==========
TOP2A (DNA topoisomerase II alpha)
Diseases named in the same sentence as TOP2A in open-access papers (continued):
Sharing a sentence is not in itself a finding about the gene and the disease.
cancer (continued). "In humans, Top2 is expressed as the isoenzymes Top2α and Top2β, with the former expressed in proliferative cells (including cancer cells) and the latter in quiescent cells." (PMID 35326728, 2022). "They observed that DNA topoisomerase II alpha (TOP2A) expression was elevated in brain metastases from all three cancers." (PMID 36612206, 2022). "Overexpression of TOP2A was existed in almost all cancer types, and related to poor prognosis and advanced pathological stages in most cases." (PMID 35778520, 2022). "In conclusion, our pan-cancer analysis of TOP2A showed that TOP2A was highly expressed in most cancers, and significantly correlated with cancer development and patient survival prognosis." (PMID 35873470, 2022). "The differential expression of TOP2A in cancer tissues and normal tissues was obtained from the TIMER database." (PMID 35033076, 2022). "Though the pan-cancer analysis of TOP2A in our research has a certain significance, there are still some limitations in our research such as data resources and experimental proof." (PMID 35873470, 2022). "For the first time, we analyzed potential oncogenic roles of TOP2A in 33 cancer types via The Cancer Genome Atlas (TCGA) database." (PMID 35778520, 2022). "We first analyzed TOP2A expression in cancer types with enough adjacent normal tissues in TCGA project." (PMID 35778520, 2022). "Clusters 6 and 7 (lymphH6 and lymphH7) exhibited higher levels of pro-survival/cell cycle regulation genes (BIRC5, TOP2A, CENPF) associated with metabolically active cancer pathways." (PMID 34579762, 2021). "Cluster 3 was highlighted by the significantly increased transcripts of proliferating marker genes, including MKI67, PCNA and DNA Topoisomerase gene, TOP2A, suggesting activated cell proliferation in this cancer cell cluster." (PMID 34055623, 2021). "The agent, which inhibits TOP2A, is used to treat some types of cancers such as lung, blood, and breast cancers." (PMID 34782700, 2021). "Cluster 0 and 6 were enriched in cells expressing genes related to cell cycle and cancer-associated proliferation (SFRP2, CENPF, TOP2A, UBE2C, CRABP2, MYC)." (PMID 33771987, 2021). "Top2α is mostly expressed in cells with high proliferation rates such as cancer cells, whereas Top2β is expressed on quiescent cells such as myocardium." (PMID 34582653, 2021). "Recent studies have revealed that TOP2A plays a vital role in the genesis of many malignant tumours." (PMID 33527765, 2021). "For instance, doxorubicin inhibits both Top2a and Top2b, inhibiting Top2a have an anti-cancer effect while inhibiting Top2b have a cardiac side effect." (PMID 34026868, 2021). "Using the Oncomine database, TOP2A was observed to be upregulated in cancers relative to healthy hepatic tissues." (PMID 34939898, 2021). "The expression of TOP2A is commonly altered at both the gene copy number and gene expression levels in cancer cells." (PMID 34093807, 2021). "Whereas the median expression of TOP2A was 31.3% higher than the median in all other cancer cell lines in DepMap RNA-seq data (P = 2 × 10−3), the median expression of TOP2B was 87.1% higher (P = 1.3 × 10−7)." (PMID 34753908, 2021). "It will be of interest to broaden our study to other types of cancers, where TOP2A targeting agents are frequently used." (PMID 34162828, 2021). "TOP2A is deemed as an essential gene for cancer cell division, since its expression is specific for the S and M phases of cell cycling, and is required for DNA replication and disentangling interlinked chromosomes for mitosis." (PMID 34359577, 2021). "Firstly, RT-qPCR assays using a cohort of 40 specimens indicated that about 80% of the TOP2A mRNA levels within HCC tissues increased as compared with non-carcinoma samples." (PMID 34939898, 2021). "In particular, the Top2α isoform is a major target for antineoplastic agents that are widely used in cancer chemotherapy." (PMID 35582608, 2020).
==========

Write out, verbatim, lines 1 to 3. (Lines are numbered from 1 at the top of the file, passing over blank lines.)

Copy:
TOP2A (DNA topoisomerase II alpha)
Diseases named in the same sentence as TOP2A in open-access papers (continued):
Sharing a sentence is not in itself a finding about the gene and the disease.